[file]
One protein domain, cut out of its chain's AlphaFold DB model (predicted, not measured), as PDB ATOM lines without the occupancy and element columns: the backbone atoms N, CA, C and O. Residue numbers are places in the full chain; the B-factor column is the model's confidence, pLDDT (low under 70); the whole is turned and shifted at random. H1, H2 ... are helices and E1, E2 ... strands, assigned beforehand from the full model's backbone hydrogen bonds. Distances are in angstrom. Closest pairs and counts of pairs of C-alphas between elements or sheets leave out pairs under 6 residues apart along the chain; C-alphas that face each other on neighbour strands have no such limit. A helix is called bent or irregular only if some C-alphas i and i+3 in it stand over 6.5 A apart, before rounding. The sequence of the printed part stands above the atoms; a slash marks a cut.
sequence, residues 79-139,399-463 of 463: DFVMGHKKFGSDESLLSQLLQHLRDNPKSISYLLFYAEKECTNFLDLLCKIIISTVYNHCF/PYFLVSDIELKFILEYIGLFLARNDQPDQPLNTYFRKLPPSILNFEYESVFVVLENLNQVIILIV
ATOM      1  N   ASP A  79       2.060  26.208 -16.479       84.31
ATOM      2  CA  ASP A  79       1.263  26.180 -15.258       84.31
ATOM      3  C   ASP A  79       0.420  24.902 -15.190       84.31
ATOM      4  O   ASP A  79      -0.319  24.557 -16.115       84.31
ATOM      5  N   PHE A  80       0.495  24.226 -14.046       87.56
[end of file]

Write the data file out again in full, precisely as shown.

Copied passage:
One protein domain, cut out of its chain's AlphaFold DB model (predicted, not measured), as PDB ATOM lines without the occupancy and element columns: the backbone atoms N, CA, C and O. Residue numbers are places in the full chain; the B-factor column is the model's confidence, pLDDT (low under 70); the whole is turned and shifted at random. H1, H2 ... are helices and E1, E2 ... strands, assigned beforehand from the full model's backbone hydrogen bonds. Distances are in angstrom. Closest pairs and counts of pairs of C-alphas between elements or sheets leave out pairs under 6 residues apart along the chain; C-alphas that face each other on neighbour strands have no such limit. A helix is called bent or irregular only if some C-alphas i and i+3 in it stand over 6.5 A apart, before rounding. The sequence of the printed part stands above the atoms; a slash marks a cut.
sequence, residues 79-139,399-463 of 463: DFVMGHKKFGSDESLLSQLLQHLRDNPKSISYLLFYAEKECTNFLDLLCKIIISTVYNHCF/PYFLVSDIELKFILEYIGLFLARNDQPDQPLNTYFRKLPPSILNFEYESVFVVLENLNQVIILIV
ATOM      1  N   ASP A  79       2.060  26.208 -16.479       84.31
ATOM      2  CA  ASP A  79       1.263  26.180 -15.258       84.31
ATOM      3  C   ASP A  79       0.420  24.902 -15.190       84.31
ATOM      4  O   ASP A  79      -0.319  24.557 -16.115       84.31
ATOM      5  N   PHE A  80       0.495  24.226 -14.046       87.56